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Japanese Knotweed

(10 Posts)
user1498320065 Sun 05-Nov-17 19:06:52

Does anyone have experience of Japanese Knotweed on a new housing estate.
Our estate is almost complete but there is loads of the stuff growing 20 meters away.
I’ve tried the council but surely the building company have some responsibility of checking?

Efferlunt Sun 05-Nov-17 19:18:49

Who owns the land? It’s there responsibility to get rid.

Efferlunt Sun 05-Nov-17 19:19:03

Their even

user1498320065 Sun 05-Nov-17 19:44:51

It’s a farmer who owns the land. I’ve tried to find who it is but they probably won’t do anything.

Nottheduchessofcambridge Sun 05-Nov-17 19:50:13

Have the same problem on my estate, a farmer owns the land with the knotweed, we walk the dogs around it and I’m always paranoid they’ll somehow run around in it and spread it to our garden.

Efferlunt Sun 05-Nov-17 20:11:31

They have to do something about it. Think the wildlife and countywide act requires it. Is there a department of your council who can enforce this?

Efferlunt Sun 05-Nov-17 20:13:44 maybe see if the council have an environmental department who could speak to farmer

JeNeSuisPasVotreMiel Sat 09-Dec-17 09:19:53

Dogs can't spread knotted unless they are good at taking cuttings. It doesn't spread by seed.

My friend had Japanese knotweed on their estate and they got the local farmer to come and spray it with something.


I was gobsmacked. Couldn't believe it. But true. Get the farmer to deal with it, they have some very strong poisons at their disposal.

MaudAndOtherPoems Mon 25-Dec-17 19:34:14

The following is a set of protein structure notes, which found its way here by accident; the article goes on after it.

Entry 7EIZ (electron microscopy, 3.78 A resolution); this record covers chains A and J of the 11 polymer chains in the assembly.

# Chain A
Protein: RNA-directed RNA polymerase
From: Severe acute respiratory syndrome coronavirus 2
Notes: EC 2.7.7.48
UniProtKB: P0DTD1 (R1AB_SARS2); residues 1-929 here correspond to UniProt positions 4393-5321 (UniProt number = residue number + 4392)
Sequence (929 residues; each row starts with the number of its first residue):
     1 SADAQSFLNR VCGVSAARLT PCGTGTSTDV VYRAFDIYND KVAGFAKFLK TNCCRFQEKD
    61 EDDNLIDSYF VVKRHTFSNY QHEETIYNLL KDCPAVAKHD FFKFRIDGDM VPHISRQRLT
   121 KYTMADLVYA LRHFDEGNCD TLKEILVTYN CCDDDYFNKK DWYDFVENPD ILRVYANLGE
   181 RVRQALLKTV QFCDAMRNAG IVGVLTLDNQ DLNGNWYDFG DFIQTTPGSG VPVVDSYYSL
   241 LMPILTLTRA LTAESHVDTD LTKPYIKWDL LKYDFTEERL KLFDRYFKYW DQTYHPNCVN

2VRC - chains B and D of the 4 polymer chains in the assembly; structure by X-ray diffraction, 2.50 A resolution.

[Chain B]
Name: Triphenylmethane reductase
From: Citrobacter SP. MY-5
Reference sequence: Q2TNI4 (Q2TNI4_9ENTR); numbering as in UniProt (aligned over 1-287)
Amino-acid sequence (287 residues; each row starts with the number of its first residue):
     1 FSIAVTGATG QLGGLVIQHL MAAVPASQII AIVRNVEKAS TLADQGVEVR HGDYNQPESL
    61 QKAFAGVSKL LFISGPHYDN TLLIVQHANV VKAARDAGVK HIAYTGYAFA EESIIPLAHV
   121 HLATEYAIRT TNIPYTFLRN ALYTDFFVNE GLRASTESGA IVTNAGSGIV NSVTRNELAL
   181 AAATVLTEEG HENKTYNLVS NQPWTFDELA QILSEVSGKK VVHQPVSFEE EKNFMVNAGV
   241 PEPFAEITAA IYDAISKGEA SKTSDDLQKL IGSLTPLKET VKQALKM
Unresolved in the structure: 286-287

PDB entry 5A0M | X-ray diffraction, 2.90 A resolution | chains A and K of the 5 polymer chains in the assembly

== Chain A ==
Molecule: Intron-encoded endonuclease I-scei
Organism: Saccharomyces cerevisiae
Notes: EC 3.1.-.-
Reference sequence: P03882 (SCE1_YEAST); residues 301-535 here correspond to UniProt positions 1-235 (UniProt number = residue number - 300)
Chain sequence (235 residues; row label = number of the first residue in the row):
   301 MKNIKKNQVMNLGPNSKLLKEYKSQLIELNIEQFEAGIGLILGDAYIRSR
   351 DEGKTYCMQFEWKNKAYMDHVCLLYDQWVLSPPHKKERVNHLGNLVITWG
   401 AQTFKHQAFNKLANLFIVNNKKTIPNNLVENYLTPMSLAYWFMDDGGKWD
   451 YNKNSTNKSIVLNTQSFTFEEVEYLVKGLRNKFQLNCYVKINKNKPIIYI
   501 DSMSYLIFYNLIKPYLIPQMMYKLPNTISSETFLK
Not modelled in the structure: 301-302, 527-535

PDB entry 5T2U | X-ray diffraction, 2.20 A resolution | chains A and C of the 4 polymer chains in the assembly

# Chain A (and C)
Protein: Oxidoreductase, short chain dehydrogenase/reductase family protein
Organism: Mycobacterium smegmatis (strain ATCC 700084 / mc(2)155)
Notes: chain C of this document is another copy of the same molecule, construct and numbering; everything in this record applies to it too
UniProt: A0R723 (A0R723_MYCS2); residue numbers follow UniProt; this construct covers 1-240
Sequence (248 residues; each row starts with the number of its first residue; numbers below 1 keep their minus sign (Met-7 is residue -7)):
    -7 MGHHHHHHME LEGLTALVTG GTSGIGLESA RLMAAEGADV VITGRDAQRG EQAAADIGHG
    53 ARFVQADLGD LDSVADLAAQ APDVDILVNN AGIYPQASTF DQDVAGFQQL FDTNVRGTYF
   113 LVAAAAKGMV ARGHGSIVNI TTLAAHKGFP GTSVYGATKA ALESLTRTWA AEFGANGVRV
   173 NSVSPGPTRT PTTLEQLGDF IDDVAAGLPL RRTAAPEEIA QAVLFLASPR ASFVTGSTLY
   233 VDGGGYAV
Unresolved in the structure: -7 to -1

Landowners have a legal responsibility to stop it spreading, but local authorities vary in how assertive they are in getting landowners to fulfil their responsibilities.

ifIsaynodontjustaskdad Tue 02-Jan-18 14:59:12

Knotweed is a notifiable non native invasive species and it is the responsibility of the person whose land its on to prevent it spreading and to inform the EA of its existence, hence notifiable.
see here:

I cannot imagine the developer hasn't already had words with the farmer, it's a pita for all involved. So check with the developer first they may already have a management plan that's being enforced.

You arent obliged to remove /control them on your land but can be fined /prosecuted if you allow it to spread.

Even if you are controlling it you aren't obliged legally to spray it. It can also be controlled by cutting back, there's an exemption to allow it to be burnt. It will not be accepted at landfillls as you can bury the sodding stuff 8m deep and it'll come back so disrupt containment. However it's a relative of the rhubarb, the new shoots taste nice in pie if you can find some unsorted bits, and sheep will graze it to death eventually if you want to manage it that way. The usual way however involves cutting a notch near the Base and filling them with glyphosate and doing this over and over. It'll take about 3 plus years.

It was imported, as was himalayan balsam, giant hogweed and rhododendron ponticum as an ornamental, rapid coloniser to stabilise railway, road and canal cutting's. Which is why it's everywhere.

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